When someone in Delta needs a mental health professional, they have to get in the car and take a bit of a drive.

“Southeastern York is so limited in any kind of services,” said Torri Dietrich, the executive director for Mason-Dixon Community Services.The organization works with Community Progress Council to operate a community center in Delta, providing aid to low-income residents of York County and Harford County, just across the border in Maryland.

The center operates a food pantry, links residents to emergency funds and offers education on nutrition and financial literacy, but until now it offered no medical services. However, starting in December, TrueNorth Wellness Services will partner with the council to offer mental health services to Delta residents.

Residents of the roughly 700-person borough are vulnerable to the stresses of substance abuse, single-parent households, domestic violence and poverty, Dietrich said. The issues can cause depression and anxiety, but she said needed care often gets pushed to the side for things more immediately pressing.

“There’s no medical services, counseling services and many people lack transportation," Dietrich said. "They have to do the 40-minute drive to Bel Air (Maryland) or York.”

Though the small borough is not the epicenter of the state's heroin epidemic, it's been one of the most proactive in fighting it, according to York County Coroner Pam Gay. Last year, a forum on substance abuse drew more than 200 people. Neighbors formed the Mason-Dixon Anti-Drug Task Force and teamed up to combat addiction in their community by helping police target drug dealers, increasing community activities for children and hosting Narcotics Anonymous meetings.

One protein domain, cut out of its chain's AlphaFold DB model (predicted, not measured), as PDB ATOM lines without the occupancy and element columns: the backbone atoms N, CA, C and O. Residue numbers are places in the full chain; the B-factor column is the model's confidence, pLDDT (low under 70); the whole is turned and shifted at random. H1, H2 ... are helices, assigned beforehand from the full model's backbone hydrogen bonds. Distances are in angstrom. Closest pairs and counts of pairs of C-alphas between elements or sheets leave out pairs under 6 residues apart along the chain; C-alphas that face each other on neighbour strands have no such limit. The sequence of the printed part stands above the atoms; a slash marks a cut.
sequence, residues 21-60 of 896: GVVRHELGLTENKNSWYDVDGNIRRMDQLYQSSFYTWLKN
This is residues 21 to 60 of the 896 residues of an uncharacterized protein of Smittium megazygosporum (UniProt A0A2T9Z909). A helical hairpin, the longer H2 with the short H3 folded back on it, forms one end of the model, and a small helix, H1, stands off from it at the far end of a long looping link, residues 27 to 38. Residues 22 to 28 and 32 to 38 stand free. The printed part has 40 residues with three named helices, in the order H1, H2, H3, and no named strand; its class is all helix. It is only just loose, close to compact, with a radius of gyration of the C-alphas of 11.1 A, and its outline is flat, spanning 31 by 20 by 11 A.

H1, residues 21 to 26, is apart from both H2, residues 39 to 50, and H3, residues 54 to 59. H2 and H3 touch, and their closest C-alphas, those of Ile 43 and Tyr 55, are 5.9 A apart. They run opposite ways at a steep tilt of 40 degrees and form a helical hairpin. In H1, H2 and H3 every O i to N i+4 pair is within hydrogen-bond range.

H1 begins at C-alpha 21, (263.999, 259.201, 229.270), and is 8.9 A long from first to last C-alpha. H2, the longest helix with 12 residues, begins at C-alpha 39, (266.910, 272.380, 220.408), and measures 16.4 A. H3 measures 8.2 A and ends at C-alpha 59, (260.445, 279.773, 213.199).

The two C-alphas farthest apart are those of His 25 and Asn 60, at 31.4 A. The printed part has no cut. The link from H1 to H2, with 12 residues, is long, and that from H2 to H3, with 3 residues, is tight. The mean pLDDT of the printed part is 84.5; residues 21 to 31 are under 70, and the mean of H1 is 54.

TrueNorth operates centers in Hanover, York, Harrisburg, McConnellsburg, Gettysburg and Shrewsbury. The behavioral health center closed its standalone Delta facility because of a lack of participation, TrueNorth CEO Garrett Trout said, but the need was always there.

By offering walk-in services, Trout said he hopes to be as flexible as clients’ schedules.

Trout said the Community Progress Council and several community members tapped TrueNorth for the role because they already had experience offering mental health and substance-abuse treatment to the community.

On-site licensed therapists will be available on a walk-in basis from 9 a.m. to noon Monday through Thursday starting Dec. 1. The service can be paid  out of pocket or by using private insurance or Medicaid. Appointments aren’t necessary but they can be made by calling TrueNorth Intake Services at 1-800-315-0951. The center is at 5 Pendyrus St., Suite 2 in Delta.

“We’re just excited to enter back into the community,” Trout said. “It is a great one. The way this community bound together to seek treatment has been amazing to watch, and I think this speaks volumes. We’re looking forward to going down and helping any way we can.”

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